In Connecticut, however, plenty of other non-charter public schools have similar groups of children as Stamford Academy and Trailblazers Academy charter schools, may need more support, and struggled on overall test results. Unlike these two charter schools, other public schools faced crude forms of high-stakes test accountability under federal, state, and local rules.

This flexible “accountability” stands in stark contrast to the regimented consequences that other public schools face under the No Child Left Behind Act, NCLB Waiver, and other high-stakes test accountability systems such as in Hartford, Connecticut. These systems outline firm, test-based numerical targets and emphasize clear punishments when the goals aren’t met, such as school closings, conversion to charter schools or private management. Unlike the charter renewal process, there are rarely second or third chances for other non-charter public schools, and excuses aren’t acceptable when it comes their “accountability” process.

So here’s a dilemma: Carefully implemented, the ability of  authorities to have administrative discretion (reviewing each school on a case by case basis) and assess schools holistically may be pragmatic and humane policy in some cases. In other cases, this flexibility can result in vague, selective accountability. It’s worth considering this local administrative judgement and holistic assessment in the context of all public schools. So I will explore this idea in a future post.

In the meantime, let’s watch this charter renewal process. The charter renewal process offers the possibility for people and groups to weigh in through letters to the State Department of Education, a public hearing for people to testify about the school’s work, and, ultimately, people can testify at the CT State Board of Education before a school’s charter is renewed.

The dates, times, and locations for the local public hearings on these charter school renewals are here and the chart is below. So take a look at the charter school applications and the process documents. In the meantime, here are a few questions to consider:

  • Is the State of Connecticut exercising sufficient oversight of charter schools through the renewal process? Is the law sufficient?
  • Are these charter schools meeting their goals and the educational interests of the State?
  • What evidence should be weighed in this process of charter renewal?
  • Can the holistic process of reviewing charter schools be applied to other public schools?

(Note: Comments are activated and you can now share this link with a “share it” button.)

 

Charter Renewal
Public Hearings 2014-15

School Name

Dates

Time

Hearing Location

Robert Trefry

New Beginnings Family Academy

Tuesday
February 24, 2015

6:00 -8:00 pm

Bridgeport City Hall
Common Council Chambers
45 Lyon Terrace

Bridgeport, CT 06604

Estela Lopez

Odyssey

Wednesday
February 25, 2015

6:00 -8:00 pm

Howell Cheney Technical High Multi-Purpose Room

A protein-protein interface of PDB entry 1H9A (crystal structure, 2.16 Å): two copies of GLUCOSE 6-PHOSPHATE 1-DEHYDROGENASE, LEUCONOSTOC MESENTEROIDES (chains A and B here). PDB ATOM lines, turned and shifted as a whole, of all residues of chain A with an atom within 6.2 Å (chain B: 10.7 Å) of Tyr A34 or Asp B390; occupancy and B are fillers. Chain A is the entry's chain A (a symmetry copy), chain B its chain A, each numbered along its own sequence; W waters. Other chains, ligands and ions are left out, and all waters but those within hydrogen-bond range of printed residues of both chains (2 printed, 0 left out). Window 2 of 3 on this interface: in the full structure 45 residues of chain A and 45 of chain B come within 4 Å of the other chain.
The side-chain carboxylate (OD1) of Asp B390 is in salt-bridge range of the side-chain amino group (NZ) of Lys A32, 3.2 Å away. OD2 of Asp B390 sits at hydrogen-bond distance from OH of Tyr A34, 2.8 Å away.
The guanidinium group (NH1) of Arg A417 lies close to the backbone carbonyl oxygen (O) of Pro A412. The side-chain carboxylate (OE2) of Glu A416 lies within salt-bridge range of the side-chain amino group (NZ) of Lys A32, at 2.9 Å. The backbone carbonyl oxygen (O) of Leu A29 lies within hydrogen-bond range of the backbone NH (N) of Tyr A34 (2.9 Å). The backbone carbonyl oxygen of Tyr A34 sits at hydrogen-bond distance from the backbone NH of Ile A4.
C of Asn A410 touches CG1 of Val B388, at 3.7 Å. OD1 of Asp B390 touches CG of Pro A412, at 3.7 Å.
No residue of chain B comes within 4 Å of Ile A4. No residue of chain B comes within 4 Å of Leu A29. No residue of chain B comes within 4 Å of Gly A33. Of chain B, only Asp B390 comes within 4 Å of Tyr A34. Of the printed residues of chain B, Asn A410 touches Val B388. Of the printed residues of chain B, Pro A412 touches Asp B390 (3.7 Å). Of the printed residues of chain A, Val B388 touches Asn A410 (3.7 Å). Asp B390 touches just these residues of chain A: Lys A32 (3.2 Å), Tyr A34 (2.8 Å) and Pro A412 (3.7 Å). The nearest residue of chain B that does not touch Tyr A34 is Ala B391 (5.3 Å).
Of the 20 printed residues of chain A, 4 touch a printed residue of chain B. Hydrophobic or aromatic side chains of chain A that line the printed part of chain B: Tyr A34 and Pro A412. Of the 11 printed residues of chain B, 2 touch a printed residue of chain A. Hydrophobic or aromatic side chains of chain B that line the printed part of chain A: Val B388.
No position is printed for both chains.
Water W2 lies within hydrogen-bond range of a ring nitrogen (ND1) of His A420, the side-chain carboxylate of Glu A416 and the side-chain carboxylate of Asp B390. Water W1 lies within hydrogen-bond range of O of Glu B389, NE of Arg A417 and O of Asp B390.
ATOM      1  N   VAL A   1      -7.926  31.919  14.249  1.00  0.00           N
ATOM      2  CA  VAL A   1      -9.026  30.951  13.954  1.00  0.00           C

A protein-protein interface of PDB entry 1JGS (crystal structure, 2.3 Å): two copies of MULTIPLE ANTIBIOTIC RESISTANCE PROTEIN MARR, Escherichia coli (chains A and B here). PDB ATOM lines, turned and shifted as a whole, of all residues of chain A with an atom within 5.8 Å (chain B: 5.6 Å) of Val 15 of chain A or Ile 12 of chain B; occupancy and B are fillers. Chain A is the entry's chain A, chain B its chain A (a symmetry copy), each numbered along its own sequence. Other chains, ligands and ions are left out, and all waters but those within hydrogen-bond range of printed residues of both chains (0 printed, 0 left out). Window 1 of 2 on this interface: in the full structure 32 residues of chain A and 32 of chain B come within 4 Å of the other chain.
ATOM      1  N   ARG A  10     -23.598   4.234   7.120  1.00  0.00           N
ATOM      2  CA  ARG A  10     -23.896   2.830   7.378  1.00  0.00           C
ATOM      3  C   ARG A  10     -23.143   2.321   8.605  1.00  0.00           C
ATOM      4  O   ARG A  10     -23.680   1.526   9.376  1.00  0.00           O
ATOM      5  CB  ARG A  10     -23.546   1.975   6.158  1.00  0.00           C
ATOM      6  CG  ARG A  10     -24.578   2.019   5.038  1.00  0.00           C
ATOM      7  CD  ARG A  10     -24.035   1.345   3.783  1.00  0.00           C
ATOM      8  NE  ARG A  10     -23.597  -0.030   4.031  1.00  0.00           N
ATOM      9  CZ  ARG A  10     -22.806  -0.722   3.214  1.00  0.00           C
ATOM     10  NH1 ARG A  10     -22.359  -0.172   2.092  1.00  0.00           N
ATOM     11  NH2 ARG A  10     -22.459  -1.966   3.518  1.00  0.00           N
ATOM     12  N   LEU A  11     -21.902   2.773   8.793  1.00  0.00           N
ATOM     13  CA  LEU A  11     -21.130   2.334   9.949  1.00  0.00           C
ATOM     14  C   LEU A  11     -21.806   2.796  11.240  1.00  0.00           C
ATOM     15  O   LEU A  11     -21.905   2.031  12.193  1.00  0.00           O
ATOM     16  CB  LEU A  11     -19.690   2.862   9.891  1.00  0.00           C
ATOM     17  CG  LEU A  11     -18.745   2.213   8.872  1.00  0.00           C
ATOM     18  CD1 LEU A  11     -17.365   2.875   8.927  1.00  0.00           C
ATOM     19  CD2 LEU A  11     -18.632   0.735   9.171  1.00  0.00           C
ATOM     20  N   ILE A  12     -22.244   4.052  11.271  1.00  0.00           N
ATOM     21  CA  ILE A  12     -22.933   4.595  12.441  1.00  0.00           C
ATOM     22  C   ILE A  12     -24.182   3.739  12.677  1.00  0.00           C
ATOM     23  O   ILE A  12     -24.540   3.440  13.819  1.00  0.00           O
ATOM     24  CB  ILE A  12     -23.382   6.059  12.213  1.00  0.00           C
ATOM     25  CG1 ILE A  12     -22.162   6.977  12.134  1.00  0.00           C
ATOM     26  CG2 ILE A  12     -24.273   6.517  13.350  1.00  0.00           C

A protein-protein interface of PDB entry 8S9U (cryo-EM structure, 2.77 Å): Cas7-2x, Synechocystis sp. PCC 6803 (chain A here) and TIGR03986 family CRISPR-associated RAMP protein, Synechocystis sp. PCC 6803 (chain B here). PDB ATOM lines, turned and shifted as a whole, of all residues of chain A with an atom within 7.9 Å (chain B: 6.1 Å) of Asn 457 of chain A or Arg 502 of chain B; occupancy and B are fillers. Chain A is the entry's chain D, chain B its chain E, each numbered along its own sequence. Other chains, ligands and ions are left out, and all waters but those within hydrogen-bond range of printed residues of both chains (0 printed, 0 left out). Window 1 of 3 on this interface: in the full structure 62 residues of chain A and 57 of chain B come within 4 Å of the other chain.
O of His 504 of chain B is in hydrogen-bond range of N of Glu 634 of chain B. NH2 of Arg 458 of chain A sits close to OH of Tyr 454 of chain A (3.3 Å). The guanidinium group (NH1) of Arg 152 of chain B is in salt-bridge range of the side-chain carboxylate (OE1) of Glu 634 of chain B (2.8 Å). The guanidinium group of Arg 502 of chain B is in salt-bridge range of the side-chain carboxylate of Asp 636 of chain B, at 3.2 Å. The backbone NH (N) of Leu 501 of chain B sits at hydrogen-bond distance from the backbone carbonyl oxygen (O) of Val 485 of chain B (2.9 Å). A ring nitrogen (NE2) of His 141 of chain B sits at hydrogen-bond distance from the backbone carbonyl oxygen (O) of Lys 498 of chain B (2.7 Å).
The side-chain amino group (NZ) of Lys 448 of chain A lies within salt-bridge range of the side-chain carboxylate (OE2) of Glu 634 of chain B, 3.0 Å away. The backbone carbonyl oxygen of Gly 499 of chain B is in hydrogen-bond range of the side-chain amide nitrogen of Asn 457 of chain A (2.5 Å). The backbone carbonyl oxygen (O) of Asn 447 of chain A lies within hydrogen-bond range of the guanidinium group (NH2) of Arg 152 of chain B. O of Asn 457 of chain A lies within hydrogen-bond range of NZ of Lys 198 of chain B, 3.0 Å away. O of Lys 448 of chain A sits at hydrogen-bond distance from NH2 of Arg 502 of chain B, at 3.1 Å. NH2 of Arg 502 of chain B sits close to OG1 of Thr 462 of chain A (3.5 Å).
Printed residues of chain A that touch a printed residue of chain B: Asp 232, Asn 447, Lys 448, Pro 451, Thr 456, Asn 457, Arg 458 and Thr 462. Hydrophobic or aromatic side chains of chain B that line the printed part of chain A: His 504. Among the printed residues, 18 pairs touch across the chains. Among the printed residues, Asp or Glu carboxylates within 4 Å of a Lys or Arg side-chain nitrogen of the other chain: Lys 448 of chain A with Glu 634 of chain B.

791 W. Middle Turnpike

Manchester, CT 06040

Stephen Wright

Stamford Academy

Thursday
February 26, 2015

6:00 -8:00 pm

J. M. Wright Technical
High School

Gymnasium
120 Bridge St.
Stamford, CT 06905

Charles Jaskiewicz

ISAAC

Tuesday
March 3, 2015

6:00 -8:00 pm

Science and Technology Magnet High School of Southeastern CT
Lecture Hall
490 Jefferson Avenue

New London, CT 06320

Allan Taylor

Explorations

Thursday
March 5, 2015

6:00 -8:00 pm

Winsted Town Hall
P. Francis Hicks Room
338 Main Street
Winsted, CT 06098

Maria Mojica

Common Ground

Tuesday
March 10, 2015

6:00 -8:00 pm

Wilbur Cross High School
Auditorium

181 Mitchell Drive

New Haven, CT 06511

 

 

Watching Public School Choice in Connecticut

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Last Saturday, May 17, 2014, was the 60th Anniversary of the Brown v. Board of Education court decision that struck down de jure school segregation. That same day, Mira Debs, Prof. Jack Dougherty, and I gave a presentation entitled, “Who Chooses Magnet Schools? Findings from Three Studies in Hartford, CT.”

So what’s the connection between Brown v. Board of Education and magnet schools in Hartford?

First, public school choice programs (such as charter and interdistrict magnet schools) in Connecticut are all required by Connecticut law to provide children with an equal educational opportunity and to reduce racial, ethnic, and economic isolation of students (except technical schools). The exact goals and rules vary by program.

Second, interdistrict magnet schools in Hartford and its suburbs are one of the ways that the State of Connecticut chose to comply with the Sheff v. O’Neill decision, a local court case on public education and racial/ethnic segregation.

As the first presenter, I shared some findings from my “Choice Watch” report that I co-wrote with Kenny Feder for Connecticut Voices for Children. I also provided a short overview of school choice programs here in CT.

 

The findings on public school choice enrollment are fairly straightforward. In Connecticut:

      • Interdistrict magnet school and regional technical schools tend to be (numerically) racially and economically “integrated” if we used free/reduced price meal eligibility as the measure for the latter. (A note of caution here.)
      • Charter schools in the state tend to be racially hyper-segregated, but not necessarily as isolated in terms of economic status (free and reduced price meal eligibility).
      • All three school choice programs tend to have a lower percentage of children with disabilities and emerging bilingual students (ELL) when compared to their local school district averages.

Why these demographic differences happen is more complex. As Mira writes, maybe the complexity of the school choice system(s) in the Hartford-area is a good place to start looking.